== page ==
Elementary: Make two columns on a sheet of paper. Title the left column ‘Income’ and write down how much money comes into your household each month. Title the left side ‘Expenses’ and list the following expenses with the corresponding amount:
Home, Car, Groceries, Electricity (you can do more if you’d like)
Have them figure out how much money is left.
Fun factor: Have them guess at the numbers before you write them down. Closest guess gets a treat of your choosing (Mike & Ike’s? Grapes?)
Ask these questions:
What would it mean if the expenses total was bigger than the income total? How would they feel?
What would it mean if the income total is bigger than the expenses total? How would they feel?
Middle School / Teen: Show them the full family budget. If you don’t keep one, you really, really need to start. But, in the meantime, you can create it with your kids. Make two columns on a piece of paper and have your kids help figure out the expenses. This exercise will help with having an appreciation of what has to be “paid for” each month that they may take for granted.
Ask these questions:
What would it mean if expenses exceeded income? How would that make you feel?
What would it mean if income exceeds expenses? How would that make you feel?
Parents: Help them talk through the emotions involved with the answers to the above questions. How they feel speaks to quality of life. This concept and the connection we want them to make will be made clear as we move forward.
Random Fun: Okay, try to play Monopoly in the next week! But for now, start a stand-up comedy tournament. Each player gets 2 minutes – biggest laugh wins!
In Gary Keller’s book The Millionaire Real Estate Investor, he mentions what he calls Nina’s Rule. Nina was a personal trainer, hired by Gary, who always sought to correct a client’s posture before venturing into assigning certain exercises to meet the client’s desired end-state. Gary tells us that Nina believed a good (or bad) posture shared a high correlation with overall physical health. She correctly reasoned that the best of us work on our muscles one or two hours a few days a week, but for ALL of us, our posture is at work about 16-18 hours every single day.
Gary made the analogy that our fiscal posture is similarly at work every single day through the almost subconscious, seemingly innocuous decisions we make with our money. While the big muscle movements of car and home buying are certainly important, the value of making smart decisions when handling money through small transactions in our everyday life can be immeasurable.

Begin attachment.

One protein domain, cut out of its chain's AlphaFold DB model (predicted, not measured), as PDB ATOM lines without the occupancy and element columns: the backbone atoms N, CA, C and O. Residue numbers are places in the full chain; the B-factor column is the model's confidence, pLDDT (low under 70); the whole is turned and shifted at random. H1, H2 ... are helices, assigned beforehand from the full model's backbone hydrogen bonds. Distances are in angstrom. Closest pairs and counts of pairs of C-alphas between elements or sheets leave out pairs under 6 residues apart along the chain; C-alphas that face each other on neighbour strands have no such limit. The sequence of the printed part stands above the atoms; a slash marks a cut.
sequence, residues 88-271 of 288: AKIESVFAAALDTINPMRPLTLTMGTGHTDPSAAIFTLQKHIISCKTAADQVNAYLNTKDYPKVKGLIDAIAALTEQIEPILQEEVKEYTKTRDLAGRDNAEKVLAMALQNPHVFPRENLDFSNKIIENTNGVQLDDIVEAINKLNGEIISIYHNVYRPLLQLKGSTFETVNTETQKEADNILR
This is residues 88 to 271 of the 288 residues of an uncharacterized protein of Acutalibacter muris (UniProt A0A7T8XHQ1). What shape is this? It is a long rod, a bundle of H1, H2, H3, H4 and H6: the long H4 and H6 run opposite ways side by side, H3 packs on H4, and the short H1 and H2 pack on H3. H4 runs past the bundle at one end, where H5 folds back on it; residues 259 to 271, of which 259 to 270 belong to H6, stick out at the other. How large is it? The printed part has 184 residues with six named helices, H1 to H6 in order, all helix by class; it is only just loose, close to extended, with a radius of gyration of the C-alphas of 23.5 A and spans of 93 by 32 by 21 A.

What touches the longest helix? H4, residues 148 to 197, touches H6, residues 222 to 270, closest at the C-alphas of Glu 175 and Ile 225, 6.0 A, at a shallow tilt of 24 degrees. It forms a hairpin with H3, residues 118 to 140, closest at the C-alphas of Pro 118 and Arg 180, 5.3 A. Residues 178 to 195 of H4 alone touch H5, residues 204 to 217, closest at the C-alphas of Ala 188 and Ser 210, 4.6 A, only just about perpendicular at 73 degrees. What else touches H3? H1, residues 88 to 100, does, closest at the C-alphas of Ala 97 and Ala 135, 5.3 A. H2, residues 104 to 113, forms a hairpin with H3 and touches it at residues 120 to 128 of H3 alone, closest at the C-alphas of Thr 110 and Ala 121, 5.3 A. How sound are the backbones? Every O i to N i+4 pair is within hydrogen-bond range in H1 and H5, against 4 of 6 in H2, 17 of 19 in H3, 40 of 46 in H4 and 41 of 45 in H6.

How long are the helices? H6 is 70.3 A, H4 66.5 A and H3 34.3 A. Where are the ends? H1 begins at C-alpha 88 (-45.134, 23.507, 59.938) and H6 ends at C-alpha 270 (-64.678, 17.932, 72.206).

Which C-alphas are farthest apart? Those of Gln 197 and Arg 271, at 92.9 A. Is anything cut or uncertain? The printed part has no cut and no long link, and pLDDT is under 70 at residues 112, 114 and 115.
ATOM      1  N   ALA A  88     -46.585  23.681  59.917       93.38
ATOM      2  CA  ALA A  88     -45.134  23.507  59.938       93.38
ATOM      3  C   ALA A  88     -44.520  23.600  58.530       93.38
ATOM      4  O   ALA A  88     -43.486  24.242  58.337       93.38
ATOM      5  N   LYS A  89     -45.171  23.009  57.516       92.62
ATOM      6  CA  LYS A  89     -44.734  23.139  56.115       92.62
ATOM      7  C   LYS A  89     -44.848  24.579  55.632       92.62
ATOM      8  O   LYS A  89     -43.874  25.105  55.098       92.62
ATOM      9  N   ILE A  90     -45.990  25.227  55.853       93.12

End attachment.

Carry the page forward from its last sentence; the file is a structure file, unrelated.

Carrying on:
You and I have a great opportunity and responsibility to address our child’s financial posture that will prove over time to have a profound impact on the health of their financial relationships.
Subsequently, the intent of these posts is to equip you as the parent and identify the base concepts (posture) that will aid you in raising a more money-savvy child. Here are the 5 takeaways from the previous posts:
- Define rich as having breathing room in your finances.
- Have an open dialogue regarding opportunity cost.
- Reinforce planning/budgeting and name each dollar.
- Help your child begin to understand debt – when you borrow, you steal from tomorrow.
- Relational budgeting – consider and communicate with others.
All subsequent posts will be focused on one of these concepts and provide a practical lesson you can apply at home. I hope you’ll continue to follow us and allow us to partner with you in teaching your child or children about personal finances!
FOR IMMEDIATE RELEASE Contact: Mark Howard, Executive Editor
LAKELAND (July 20, 2017) – Allen & Company of Florida, Inc. was recently named one of Florida’s Best Companies To Work For.
The annual Best Companies list is featured in the August issue of Florida Trend magazine. One hundred companies are ranked in small, medium and large employer categories.